It appears that there really was no desire for "free speech" but only dialogue that applauded the removal of the Ten Commandments from society. . . a sure sign of hate and intolerance to Christianity.
 

MikeyC

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I'll quickly make the appropriate debate for why they should be there. Not referencing the Bible and saying it's the absolute truth. Here is the right way to debate this where you don't just call everyone God-haters:

The 10 Commandmants are a tradition and have long been a part of our legal tradition. They do not hurt anyone's rights by being shown in a courthouse. Religion has had a strong influence on our laws and society and we shouldn't deny their appriateness in a courtroom.

Note: These aren't my actualy feelings. I stated them above. I just wanted to show how to argue for them. Especially considering (I'm assuming) most people on this site are Christian (Though not Dominionists like Shamgar).
 

ShamMol

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Shamgar said:
It appears that there really was no desire for "free speech" but only dialogue that applauded the removal of the Ten Commandments from society. . . a sure sign of hate and intolerance to Christianity.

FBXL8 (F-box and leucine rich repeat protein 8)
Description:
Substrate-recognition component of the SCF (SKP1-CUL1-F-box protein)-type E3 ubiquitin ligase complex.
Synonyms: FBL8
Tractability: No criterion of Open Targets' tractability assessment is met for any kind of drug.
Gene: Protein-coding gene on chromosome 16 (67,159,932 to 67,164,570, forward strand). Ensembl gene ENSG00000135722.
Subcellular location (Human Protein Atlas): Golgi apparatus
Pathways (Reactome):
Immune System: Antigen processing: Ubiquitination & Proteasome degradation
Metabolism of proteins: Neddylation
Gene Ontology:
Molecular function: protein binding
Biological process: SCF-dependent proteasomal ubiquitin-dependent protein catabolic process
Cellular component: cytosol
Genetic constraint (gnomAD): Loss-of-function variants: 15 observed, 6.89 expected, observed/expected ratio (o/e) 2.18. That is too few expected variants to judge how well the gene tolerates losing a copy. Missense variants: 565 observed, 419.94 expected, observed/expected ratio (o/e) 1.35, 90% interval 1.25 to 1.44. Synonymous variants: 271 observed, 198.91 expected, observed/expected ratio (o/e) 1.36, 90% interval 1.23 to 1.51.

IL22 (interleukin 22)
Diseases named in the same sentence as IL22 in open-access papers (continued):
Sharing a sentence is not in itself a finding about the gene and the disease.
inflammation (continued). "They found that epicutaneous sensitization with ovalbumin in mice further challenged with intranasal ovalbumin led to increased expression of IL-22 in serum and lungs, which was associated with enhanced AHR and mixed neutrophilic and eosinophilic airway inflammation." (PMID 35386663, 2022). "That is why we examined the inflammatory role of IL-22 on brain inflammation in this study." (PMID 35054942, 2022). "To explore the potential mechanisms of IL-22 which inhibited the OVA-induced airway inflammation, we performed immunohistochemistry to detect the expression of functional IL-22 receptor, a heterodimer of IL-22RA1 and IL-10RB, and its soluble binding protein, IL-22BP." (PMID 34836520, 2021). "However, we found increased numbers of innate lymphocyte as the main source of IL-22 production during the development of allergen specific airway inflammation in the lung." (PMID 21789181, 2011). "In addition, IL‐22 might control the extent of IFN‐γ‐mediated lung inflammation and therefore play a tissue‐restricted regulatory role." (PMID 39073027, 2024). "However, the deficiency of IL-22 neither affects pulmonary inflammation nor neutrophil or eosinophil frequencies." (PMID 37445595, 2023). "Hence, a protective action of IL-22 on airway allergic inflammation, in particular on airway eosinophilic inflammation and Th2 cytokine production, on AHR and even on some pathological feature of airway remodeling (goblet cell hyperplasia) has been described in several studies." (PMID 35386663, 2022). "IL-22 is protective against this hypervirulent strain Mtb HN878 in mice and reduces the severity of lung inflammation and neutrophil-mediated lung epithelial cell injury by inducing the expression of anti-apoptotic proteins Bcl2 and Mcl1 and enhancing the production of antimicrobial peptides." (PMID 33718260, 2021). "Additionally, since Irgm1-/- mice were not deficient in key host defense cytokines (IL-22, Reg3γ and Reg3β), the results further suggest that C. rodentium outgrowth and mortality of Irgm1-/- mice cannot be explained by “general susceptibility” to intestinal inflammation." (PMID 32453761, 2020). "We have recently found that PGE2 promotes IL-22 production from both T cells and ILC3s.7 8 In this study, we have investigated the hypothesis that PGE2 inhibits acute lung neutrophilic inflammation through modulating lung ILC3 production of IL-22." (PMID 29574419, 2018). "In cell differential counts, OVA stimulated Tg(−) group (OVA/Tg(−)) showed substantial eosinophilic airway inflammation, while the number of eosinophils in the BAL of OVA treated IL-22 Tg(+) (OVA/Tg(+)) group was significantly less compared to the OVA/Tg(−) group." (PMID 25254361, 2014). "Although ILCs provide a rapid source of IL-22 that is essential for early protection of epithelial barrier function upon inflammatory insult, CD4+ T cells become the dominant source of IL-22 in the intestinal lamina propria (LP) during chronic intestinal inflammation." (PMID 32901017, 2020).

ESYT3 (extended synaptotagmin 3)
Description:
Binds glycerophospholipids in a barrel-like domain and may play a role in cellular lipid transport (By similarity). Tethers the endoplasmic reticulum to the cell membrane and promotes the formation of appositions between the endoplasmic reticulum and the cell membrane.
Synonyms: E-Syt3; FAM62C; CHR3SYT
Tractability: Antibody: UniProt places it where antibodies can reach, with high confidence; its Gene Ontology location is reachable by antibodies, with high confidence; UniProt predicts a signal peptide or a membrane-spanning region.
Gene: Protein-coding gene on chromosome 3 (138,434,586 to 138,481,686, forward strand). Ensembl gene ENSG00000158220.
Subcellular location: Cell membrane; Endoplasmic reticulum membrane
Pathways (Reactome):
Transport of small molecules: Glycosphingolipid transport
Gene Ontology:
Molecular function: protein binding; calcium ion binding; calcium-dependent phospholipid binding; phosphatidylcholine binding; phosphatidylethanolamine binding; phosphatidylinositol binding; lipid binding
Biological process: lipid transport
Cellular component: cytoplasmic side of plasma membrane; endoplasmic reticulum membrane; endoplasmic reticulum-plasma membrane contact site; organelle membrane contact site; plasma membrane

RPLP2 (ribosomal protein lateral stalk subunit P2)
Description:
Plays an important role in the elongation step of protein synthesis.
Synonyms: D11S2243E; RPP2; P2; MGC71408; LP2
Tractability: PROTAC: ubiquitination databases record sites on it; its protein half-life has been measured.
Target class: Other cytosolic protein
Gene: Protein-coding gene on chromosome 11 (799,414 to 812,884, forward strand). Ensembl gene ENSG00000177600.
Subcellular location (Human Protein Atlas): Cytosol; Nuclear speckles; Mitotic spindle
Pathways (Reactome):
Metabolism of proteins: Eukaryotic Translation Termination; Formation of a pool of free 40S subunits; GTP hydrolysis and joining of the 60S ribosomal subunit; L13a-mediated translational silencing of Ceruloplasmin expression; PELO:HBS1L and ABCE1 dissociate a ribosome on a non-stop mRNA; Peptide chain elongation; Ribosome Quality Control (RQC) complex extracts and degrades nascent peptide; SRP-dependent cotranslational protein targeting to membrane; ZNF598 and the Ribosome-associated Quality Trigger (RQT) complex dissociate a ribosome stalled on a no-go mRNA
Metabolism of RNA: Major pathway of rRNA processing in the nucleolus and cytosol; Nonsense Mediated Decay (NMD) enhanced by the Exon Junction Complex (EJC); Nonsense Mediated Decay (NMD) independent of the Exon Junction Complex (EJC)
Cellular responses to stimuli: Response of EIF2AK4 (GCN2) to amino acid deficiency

No, I have desire for free speech, but this is a debate site, and all you are doing is acting childish and posting pictures to prove your point which is absurd. Continue debating in this, just don't do pictures.
 

Dogger807

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Well this decision is a no clear winner situation open to interpetation and conflict in the furture. personally I think the ten commandments are relevant as a history of the common beliefs of the settlers, but I don't want them thrown in my face. If they are displayed there should be equal space given to the concepts of other religions to avoid favorism.

If they are there they should be right along side the teachings of budda , excerts from the quran, wiccan icantations ,and more. (Oh and since indians were here first their beliefs should have the largest space.)
 

shuamort

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Shamgar said:
Of course that is your unsubstantiated opinion. . . .must be why you forgot to bring some facts to back up your opinions . . . .
Merriam webster:
1 : a mock court in which the principles of law and justice are disregarded or perverted
2 : a court characterized by irresponsible, unauthorized, or irregular status or procedures
3 : judgment or punishment given outside of legal procedure
Dictionary.com
kangaroo court
n.
A mock court set up in violation of established legal procedure.
A court characterized by dishonesty or incompetence.
Compact Oxford:
noun an unofficial court formed by a group of people to try someone regarded as guilty of an offence.
Encarta
kan·ga·roo court (plural kan·ga·roo courts)
noun
mock court: an unofficial or mock court set up spontaneously for the purpose of delivering a judgment arrived at in advance, usually one in which a disloyal associate's fate is decided
Wordsmyth